One of the hardest things to pull off on film is depicting intellectuals intellectualizing. It either comes across very pretentious or very abstract, which is also pretty pretentious. This is especially difficult if you have to people essentially just talking to each other for a whole movie. It would be very easy to make this boring or uncompelling, but director James Ponsoldt was able to do this beautifully, naturally, and, most importantly, realistically in his new film The End of the Tour, which relies on its actors’ ability to convey things subtly to further the plot, something few filmmakers have the confidence to do.
Playwright Donald Margulies adapted Rolling Stone journalist and author David Lipsky’s memoir, Although of Course You End Up Becoming Yourself, about the five days he spent in 1996 interviewing and forging a strange friendship with author David Foster Wallace, who committed suicide in 2008. Wallace, as you probably know, wrote the novel Infinite Jest, an exceedingly dense, 1000+ page tome full of footnotes and digressions that became a national bestseller and propelled the author to fame he neither knew how to deal with nor particularly wanted.
Whether or not you’ve read Infinite Jest, or even really heard of David Foster Wallace, is fairly immaterial; the movie is less concerned with the work itself and much more concerned about the man, who was a strange kind of tortured genius who seemed only to be on the lookout for friendship and came up with fans who wanted a piece of him. Wallace lived in an isolated house in Indiana with only a couple of dogs as companions; allowing Lipsky to enter this world seemed at once something he didn’t enjoy and something he relished.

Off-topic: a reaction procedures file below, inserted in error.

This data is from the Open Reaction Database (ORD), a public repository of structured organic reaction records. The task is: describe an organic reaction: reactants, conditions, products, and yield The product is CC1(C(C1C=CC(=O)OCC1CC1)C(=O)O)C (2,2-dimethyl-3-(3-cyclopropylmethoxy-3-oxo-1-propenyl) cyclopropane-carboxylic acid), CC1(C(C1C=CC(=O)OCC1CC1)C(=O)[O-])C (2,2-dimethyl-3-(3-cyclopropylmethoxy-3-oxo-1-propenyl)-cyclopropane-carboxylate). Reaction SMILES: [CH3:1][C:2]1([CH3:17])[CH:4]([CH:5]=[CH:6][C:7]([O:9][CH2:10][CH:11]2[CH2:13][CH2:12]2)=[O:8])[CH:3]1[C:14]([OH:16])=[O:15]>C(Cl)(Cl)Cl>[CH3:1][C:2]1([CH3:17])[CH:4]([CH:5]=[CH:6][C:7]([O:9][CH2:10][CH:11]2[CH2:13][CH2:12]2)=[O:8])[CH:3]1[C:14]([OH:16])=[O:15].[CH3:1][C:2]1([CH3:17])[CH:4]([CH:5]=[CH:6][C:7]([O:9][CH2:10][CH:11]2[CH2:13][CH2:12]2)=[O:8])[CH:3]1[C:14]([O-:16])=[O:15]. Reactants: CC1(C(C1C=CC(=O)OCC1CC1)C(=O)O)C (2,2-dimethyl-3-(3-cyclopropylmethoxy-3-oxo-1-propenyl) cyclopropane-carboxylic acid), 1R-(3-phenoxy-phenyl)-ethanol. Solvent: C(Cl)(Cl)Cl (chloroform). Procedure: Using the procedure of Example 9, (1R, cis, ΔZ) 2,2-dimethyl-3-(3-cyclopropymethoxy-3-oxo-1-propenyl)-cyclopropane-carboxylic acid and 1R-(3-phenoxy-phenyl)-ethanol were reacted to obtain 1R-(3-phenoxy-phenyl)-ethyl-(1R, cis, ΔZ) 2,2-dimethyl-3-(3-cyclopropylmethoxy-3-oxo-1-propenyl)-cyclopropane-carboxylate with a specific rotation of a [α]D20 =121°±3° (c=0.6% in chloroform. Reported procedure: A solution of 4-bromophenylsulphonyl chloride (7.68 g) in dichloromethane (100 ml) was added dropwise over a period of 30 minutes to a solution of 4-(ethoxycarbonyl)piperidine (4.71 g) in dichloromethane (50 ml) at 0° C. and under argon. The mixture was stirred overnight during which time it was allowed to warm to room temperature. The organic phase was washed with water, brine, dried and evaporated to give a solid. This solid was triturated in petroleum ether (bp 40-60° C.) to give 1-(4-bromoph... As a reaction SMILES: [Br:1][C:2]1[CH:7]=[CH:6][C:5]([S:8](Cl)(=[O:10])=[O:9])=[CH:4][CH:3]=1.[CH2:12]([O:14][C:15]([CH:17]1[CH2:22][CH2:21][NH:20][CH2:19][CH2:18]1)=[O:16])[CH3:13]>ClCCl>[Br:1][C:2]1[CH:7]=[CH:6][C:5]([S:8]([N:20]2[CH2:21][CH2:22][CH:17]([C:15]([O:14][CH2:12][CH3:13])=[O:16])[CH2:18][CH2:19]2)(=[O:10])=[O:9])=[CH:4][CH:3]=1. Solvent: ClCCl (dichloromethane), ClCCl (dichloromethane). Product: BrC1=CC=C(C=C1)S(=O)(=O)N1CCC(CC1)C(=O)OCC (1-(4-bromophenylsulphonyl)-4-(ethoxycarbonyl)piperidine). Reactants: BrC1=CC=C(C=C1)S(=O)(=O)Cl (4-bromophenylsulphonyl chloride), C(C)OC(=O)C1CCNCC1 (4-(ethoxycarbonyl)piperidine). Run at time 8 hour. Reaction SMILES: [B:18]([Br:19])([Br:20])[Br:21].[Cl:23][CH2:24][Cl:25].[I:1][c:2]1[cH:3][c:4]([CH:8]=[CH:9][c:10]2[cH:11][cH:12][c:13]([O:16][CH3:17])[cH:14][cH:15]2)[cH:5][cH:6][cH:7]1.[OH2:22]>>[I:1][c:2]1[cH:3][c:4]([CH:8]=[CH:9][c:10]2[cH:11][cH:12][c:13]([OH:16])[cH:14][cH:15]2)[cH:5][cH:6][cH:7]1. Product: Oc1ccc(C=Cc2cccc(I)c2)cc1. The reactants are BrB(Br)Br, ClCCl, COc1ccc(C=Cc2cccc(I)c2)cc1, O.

Lipsky is played by Jesse Eisenberg who gives the role his specific brand of insecure arrogance. I was particularly impressed that the movie, and likely the source material, allowed Lipsky to be pretty unlikable for a lot of the time. He’s jealous of Wallace’s success, and really of his ability to write, and wants to come off as a big shot reporter for a major magazine at all times. He’s forever turning on his tape recorder and sort of sticking it in Wallace’s face when they’re just having a conversation. But it’s this tension that gives the movie its firm footing.
While Eisenberg does a fine job, the film rests on the portrayal of David Foster Wallace, played by Jason Segel. It’s such a tricky role to get right, because Wallace was an exceedingly confusing and complex figure. Through the whole thing, we can tell that he’s very uncomfortable with the idea of being interviewed, the idea of having fame, the idea of being at the center of attention, but he also seems to kind of relish it. He clearly likes Lipsky in some way but is very wary of him and almost every scene has Wallace open up about something and then close off again once the questions become more probing than he’d probably have liked. How people see him is incredibly important to him, but he isn’t in control of it. And ultimately, Segel had to make Wallace seem both mythic and meek, since there certainly is a reason the man was revered and admired, and his persona is mysterious. It’s a very, very fine line to walk and I think Segel absolutely kills it.
Director Ponsoldt, whose previous films include Smashed and The Spectacular Now, has knocked it out of the park yet again, this time by creating a very realistic, very “average” visual world (the Midwest in the dead of winter), allowing the actors and the conversation to drive the scene, and then still finding the beauty and the wonder of those simple surroundings. Being mostly people talking and having been adapted by a playwright, it’d be very easy for a director to shoot the movie like a play, or at least give it a bit of stagey blocking, but Ponsoldt doesn’t. It’s very naturalistic and yet completely artful.
Few movies engage in the ideas of what it means to be a working writer in such a realistic way without indulging in the more romantic side of it. Writers are, by and large, insecure, vain, jealous, and in the case of David Foster Wallace, very lonely and isolated. It’s by definition a pretty lonely profession and this movie presents it, warts and all, without making it seem like some glamorous Hollywood profession akin to architect or chef. The End of the Tour is one of the finest films of the year so far and one I hope as many people see as possible.